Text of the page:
Chase Edmonds
Roschon Johnson – R
Tyler Badie
Damarea Crockett
Tyreik McAllister

If all goes well, the Broncos could look to move Foreman or Edmonds at the trade deadline after Williams returns.


Hunter Luepke – R

The man. The myth. The legend.


Tim Patrick
Jerry Jeudy
Courtland Sutton
KJ Hamler
Kendall Hinton
Sammy Watkins – FA
Montrell Washington
Jalen Virgil
Brandon Johnson
Freddie Swain
Victor Bolden

I’ve got Hinton and Watkins holding onto the final two roster spots, but Washington, Virgil, Johnson, Swain or Cleveland could steal one of them. Given the history at the position, the Broncos are unlikely to come out of training camp healthy, which could open up another spot.


Greg Dulcich
Hayden Hurst – FA
Albert Okwuegbunam

Eric Saubert

Hurst provides a level of safety to this group, given Dulcich’s rookie injuries and Okwuegbunam’s streaky past. This could be one of the most exciting groups on the team or among the most forgettable. Saubert could play a larger role than expected. He feels like a Harbaugh guy.


LT Garett Bolles
RT Broderick Jones – R
Cam Fleming
Quinn Bailey
Casey Tucker
Christian Dilauro
Hunter Thedford

The sky is the limit for the Broncos at tackle. Bolles has an All-Pro nod under his belt and Jones has the skills to bully defensive ends immediately. Fleming was solid when pushed into starting action this season and provides a high-level backup. Bailey could also make the roster but will be a key practice squad addition if not.


LG Isaac Seumalo – FA
C Garrett Bradbury – FA
RG Quinn Meinerz
Zak Zinter – R
Lloyd Cushenberry
Luke Wattenberg
Will Sherman
Parker Ferguson

The revamped interior line is expensive but could be one of the best in the league. Both Seumalo and Bradbury were top-10 players at their position in 2022 and Meinerz was the best of the Broncos’ linemen. Could the 24-year-old level up when he plays next to these two? Don’t be surprised if he’s the best of the bunch.

Zinter could use a year or two on the bench, and he’ll get that in Denver as the backup guard. Cushenberry will serve the final season of his rookie deal as a backup center… unless somebody offers a trade.


DJ Jones
Mike Purcell
DeShawn Williams
Jonathan Harris
Matt Henningsen
Zacch Pickens – R
Eyioma Uwazurike
Elijah Garcia

Jordan Jackson

The Broncos will miss Dre’Mont Jones, but plenty of talent remains. The top four are solidified NFL veterans who can hold down their jobs at a minimum. Henningsen and Pickens provide upside to the group. Uwazurike was the final cut from this roster. He’ll be tough to send away after a strong final performance of 2022, but difficult decisions must be made.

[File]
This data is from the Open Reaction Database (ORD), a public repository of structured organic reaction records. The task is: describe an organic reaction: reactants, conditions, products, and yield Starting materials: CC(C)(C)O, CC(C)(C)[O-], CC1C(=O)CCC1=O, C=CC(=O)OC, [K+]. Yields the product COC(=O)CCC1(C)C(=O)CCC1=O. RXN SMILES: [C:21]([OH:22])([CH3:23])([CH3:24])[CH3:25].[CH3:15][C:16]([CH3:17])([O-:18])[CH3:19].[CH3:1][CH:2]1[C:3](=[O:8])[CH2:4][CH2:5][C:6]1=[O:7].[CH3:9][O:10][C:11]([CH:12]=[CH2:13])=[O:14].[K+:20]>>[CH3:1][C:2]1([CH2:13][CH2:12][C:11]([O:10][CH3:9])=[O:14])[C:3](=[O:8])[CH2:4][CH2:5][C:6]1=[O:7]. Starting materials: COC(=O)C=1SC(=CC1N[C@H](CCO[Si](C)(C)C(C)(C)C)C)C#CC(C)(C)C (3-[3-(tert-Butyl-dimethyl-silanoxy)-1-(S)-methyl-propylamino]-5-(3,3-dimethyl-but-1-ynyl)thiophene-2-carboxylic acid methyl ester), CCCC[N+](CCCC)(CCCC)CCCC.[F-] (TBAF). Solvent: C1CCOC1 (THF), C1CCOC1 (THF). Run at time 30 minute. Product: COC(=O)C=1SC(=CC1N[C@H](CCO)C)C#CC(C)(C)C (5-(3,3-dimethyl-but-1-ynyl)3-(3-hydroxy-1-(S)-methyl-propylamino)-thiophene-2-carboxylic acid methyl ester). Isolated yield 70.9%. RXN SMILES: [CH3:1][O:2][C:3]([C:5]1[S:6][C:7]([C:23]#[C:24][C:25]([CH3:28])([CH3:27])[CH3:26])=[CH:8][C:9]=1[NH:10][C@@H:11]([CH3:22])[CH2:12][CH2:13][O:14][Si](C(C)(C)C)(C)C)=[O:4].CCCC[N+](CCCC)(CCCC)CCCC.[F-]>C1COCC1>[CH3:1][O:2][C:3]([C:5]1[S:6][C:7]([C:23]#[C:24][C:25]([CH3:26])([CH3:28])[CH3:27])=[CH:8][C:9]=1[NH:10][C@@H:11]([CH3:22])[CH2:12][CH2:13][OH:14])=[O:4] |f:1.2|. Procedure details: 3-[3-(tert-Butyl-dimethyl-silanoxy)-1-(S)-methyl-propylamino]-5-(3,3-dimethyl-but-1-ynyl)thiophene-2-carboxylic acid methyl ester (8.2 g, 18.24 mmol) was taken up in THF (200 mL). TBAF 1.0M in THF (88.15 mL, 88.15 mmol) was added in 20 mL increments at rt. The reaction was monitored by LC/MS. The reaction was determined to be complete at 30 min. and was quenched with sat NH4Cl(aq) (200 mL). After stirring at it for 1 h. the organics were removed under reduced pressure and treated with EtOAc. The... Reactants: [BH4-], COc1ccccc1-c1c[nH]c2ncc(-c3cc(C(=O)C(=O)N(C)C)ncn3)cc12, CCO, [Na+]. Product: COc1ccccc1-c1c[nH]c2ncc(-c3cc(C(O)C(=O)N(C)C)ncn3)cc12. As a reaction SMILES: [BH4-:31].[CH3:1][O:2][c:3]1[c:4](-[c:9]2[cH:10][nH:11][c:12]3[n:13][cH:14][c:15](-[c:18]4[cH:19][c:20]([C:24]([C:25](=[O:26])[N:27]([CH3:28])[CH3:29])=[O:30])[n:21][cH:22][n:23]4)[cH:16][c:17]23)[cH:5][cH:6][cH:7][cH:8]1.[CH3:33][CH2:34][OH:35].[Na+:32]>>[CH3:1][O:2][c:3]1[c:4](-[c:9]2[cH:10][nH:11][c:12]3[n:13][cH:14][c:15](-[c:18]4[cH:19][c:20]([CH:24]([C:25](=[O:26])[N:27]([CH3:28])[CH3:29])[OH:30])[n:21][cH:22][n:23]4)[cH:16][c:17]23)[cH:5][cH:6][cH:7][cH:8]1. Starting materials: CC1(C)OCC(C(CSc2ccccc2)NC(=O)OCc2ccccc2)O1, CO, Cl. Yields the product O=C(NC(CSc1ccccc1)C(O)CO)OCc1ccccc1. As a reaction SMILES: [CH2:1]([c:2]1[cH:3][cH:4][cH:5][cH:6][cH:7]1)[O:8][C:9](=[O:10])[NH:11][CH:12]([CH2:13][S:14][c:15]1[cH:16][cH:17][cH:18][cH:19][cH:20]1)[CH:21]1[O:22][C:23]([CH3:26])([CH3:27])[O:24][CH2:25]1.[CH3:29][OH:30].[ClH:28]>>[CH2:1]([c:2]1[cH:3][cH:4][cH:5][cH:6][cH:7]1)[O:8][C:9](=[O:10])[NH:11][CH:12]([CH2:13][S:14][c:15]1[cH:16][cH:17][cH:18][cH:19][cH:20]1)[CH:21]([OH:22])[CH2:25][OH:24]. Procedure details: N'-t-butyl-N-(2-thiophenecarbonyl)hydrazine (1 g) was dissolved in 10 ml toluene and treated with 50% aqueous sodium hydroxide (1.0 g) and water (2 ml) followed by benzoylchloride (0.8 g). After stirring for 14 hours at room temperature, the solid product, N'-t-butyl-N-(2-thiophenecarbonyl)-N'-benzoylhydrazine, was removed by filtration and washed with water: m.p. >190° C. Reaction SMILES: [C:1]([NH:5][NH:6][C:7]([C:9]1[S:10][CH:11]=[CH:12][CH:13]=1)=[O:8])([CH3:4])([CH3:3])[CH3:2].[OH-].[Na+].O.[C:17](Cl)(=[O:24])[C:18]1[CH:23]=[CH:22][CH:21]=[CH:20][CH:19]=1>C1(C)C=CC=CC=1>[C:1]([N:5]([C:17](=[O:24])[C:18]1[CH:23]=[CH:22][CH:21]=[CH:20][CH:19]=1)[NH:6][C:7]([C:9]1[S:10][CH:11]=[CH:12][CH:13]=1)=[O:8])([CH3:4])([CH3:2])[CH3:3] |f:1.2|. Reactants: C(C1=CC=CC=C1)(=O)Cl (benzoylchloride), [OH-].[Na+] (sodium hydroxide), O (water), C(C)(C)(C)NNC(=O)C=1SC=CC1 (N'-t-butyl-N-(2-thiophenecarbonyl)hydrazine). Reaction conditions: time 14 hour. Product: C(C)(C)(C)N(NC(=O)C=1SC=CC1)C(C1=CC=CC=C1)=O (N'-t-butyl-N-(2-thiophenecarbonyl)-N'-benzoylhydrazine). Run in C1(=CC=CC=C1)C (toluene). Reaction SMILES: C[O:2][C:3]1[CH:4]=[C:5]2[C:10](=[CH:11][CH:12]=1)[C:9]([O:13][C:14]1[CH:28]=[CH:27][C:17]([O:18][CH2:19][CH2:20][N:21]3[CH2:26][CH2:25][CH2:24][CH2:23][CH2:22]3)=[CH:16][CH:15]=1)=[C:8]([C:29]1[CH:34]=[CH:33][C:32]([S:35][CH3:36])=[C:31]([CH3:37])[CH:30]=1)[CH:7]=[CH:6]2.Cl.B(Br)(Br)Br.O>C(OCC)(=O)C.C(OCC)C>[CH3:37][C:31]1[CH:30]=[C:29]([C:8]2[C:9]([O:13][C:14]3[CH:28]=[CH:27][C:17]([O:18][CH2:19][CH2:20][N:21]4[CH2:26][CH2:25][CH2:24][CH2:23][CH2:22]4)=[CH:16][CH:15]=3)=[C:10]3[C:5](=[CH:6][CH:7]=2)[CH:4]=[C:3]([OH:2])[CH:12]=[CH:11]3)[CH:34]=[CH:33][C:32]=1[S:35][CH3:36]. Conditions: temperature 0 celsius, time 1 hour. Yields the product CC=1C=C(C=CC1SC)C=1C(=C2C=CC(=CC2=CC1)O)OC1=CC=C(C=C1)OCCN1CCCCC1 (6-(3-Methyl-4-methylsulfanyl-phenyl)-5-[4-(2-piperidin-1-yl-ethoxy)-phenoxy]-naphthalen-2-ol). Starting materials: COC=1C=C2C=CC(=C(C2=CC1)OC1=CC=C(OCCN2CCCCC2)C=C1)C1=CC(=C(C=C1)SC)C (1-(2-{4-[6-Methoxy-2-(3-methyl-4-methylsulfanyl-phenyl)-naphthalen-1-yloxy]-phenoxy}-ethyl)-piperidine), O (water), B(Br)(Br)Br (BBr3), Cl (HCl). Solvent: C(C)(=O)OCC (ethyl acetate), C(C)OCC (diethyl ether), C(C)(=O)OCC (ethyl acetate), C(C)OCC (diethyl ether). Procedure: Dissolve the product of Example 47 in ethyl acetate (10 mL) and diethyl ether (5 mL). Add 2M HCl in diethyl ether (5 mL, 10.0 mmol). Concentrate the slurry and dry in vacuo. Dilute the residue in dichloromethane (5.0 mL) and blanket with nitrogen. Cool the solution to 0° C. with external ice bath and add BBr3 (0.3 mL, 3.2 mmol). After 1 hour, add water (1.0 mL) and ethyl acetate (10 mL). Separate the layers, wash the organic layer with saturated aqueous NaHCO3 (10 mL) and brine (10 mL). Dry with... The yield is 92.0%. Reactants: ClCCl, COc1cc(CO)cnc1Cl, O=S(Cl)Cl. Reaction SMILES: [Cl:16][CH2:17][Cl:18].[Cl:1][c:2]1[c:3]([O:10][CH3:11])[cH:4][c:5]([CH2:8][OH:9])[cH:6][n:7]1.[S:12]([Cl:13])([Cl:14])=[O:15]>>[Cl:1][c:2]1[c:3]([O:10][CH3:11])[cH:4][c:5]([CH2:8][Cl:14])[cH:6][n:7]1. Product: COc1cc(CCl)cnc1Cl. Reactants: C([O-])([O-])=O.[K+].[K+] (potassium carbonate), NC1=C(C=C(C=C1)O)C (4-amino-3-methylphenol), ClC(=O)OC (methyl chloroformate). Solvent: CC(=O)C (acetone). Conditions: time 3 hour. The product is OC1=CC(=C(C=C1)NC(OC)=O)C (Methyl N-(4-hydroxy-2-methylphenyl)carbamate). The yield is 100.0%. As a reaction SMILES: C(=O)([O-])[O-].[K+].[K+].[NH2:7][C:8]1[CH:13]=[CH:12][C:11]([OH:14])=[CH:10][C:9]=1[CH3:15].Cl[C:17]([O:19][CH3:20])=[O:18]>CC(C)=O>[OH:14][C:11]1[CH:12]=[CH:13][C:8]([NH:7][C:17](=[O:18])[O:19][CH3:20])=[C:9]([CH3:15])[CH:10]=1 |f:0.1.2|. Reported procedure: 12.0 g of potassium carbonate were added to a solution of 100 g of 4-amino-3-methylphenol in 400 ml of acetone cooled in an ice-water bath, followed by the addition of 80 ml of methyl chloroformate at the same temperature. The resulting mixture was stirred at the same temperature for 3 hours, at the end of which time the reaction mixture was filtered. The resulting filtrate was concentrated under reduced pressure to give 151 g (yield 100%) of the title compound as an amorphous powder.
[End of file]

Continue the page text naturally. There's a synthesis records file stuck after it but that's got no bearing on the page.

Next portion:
Randy Gregory
Baron Browning

Jake Martin
Jonathon Cooper

Nik Bonitto
Chris Allen
Aaron Patrick
Jonathan Kongbo
Wyatt Ray

I was tempted to make a couple of moves at outside linebacker but decided to wait until the trade deadline. Gregory is a good top option when he’s healthy. Browning, Martin and Cooper all deserve roles, but none is a true starting edge. Trading one or two of them and signing or trading for a better starter might make more sense than hoarding them all. I’m holding off and letting the beginning of the season play out. If an injuries flare up I’ll be happy I did. If not, I’ll flip a couple of guys at the trade deadline.

The depth at outside linebacker goes beyond the 53-man roster. Patrick and Kongbo would play massive special teams roles if included on the roster. Allen was the Broncos’ top undrafted addition out of Alabama in 2022, but a torn ACL stole his rookie campaign. Any of those three could make the roster.


Josey Jewell
Alex Singleton
Jonas Griffith
Justin Strnad
Dakota Allen
Ray Wilborn

The Broncos run it back with the same group from 2022, but this time Singleton is the clear choice as a starter in front of Griffith. Given Jewell’s injury history, keeping Griffith around could prove valuable… if Griffith himself stays healthy.


Pat Surtain II
K’Waun Williams
Damarri Mathis
Essang Bassey

Jaylon Jones
Lamar Jackson
Faion Hicks
Ja’Quan McMillian
Delonte Hood

I was tempted to add a cheap, veteran free agent to this group. Jason Verrett was the top candidate. I could be burned by not adding one more vet to this room.

I didn’t because I think Mathis is ready to be a starter and Jackson has performed well when subbing in and has starting experience. Jones’ high ceiling is the tie-breaker.


Justin Simmons
Terrell Edmunds
Caden Sterns
PJ Locke
Delarrin Turner-Yell
Devon Key

The Broncos could run it back without Edmunds. Simmons is among the best free safeties in the game and Sterns has proven he deserves more time next to him. But Sterns hasn’t been able to stay healthy during his two NFL seasons, so we’re adding another piece.

Now the Broncos combine big upside with serious depth. While Edmunds and Sterns would probably split the second safety role in some form, they’d both be on the field in dime packages and potentially some nickel packages. An injury to a safety, linebacker or nickel would open up playing time for Sterns and Edmunds.


JK Scott
Corliss Waitman

Another punter competition, but this time Waitman won’t pull off the upset.


Greg Joseph

He’s the kicker. Nothing else to talk about.


Jacob Bobenmoyer
Mitchell Fraboni

Long-snapper competitions are rare, but when both long-snappers have spent time on IR, holding onto them through the offseason might not be a bad idea.


Henry was born in Columbia Falls, Montana and graduated from Columbia Falls High School in 2015. He earned bachelor's degrees in journalism and economics from the University of Montana in 2019. After graduation, he joined DNVR. He spent three years covering the University of Colorado before moving to the Broncos beat ahead of the 2022 season. Henry joined DNVR as a remote staff writer in 2017, providing support to BSN's Broncos beat reporters. He interned at DNVR headquarters in the summer of 2018 and accepted a full-time position after graduating from UM. Follow Henry on Twitter - @HenryChisholm